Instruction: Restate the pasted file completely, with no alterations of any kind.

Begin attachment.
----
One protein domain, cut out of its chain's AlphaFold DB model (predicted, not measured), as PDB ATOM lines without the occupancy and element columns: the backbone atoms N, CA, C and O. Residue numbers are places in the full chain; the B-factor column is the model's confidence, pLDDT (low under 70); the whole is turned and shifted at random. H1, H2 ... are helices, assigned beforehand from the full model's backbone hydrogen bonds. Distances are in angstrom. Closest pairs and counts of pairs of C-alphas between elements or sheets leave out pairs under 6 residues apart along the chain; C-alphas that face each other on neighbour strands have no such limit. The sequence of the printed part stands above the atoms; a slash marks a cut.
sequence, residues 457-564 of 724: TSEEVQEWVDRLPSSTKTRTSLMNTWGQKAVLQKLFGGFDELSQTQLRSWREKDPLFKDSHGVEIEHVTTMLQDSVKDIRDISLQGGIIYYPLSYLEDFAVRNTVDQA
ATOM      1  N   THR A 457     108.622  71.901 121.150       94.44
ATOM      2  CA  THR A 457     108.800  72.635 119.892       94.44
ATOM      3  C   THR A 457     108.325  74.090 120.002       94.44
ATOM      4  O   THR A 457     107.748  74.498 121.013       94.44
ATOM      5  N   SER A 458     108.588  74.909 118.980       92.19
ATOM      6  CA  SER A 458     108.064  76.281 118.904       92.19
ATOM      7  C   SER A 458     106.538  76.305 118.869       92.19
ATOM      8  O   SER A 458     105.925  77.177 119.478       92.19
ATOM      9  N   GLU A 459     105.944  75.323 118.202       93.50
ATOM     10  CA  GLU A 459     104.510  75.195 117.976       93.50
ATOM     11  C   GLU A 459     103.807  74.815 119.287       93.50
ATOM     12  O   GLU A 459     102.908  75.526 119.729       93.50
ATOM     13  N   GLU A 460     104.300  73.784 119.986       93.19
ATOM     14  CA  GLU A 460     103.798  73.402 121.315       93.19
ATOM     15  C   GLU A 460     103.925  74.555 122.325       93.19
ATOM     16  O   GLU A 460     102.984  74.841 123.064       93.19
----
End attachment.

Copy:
One protein domain, cut out of its chain's AlphaFold DB model (predicted, not measured), as PDB ATOM lines without the occupancy and element columns: the backbone atoms N, CA, C and O. Residue numbers are places in the full chain; the B-factor column is the model's confidence, pLDDT (low under 70); the whole is turned and shifted at random. H1, H2 ... are helices, assigned beforehand from the full model's backbone hydrogen bonds. Distances are in angstrom. Closest pairs and counts of pairs of C-alphas between elements or sheets leave out pairs under 6 residues apart along the chain; C-alphas that face each other on neighbour strands have no such limit. The sequence of the printed part stands above the atoms; a slash marks a cut.
sequence, residues 457-564 of 724: TSEEVQEWVDRLPSSTKTRTSLMNTWGQKAVLQKLFGGFDELSQTQLRSWREKDPLFKDSHGVEIEHVTTMLQDSVKDIRDISLQGGIIYYPLSYLEDFAVRNTVDQA
ATOM      1  N   THR A 457     108.622  71.901 121.150       94.44
ATOM      2  CA  THR A 457     108.800  72.635 119.892       94.44
ATOM      3  C   THR A 457     108.325  74.090 120.002       94.44
ATOM      4  O   THR A 457     107.748  74.498 121.013       94.44
ATOM      5  N   SER A 458     108.588  74.909 118.980       92.19
ATOM      6  CA  SER A 458     108.064  76.281 118.904       92.19
ATOM      7  C   SER A 458     106.538  76.305 118.869       92.19
ATOM      8  O   SER A 458     105.925  77.177 119.478       92.19
ATOM      9  N   GLU A 459     105.944  75.323 118.202       93.50
ATOM     10  CA  GLU A 459     104.510  75.195 117.976       93.50
ATOM     11  C   GLU A 459     103.807  74.815 119.287       93.50
ATOM     12  O   GLU A 459     102.908  75.526 119.729       93.50
ATOM     13  N   GLU A 460     104.300  73.784 119.986       93.19
ATOM     14  CA  GLU A 460     103.798  73.402 121.315       93.19
ATOM     15  C   GLU A 460     103.925  74.555 122.325       93.19
ATOM     16  O   GLU A 460     102.984  74.841 123.064       93.19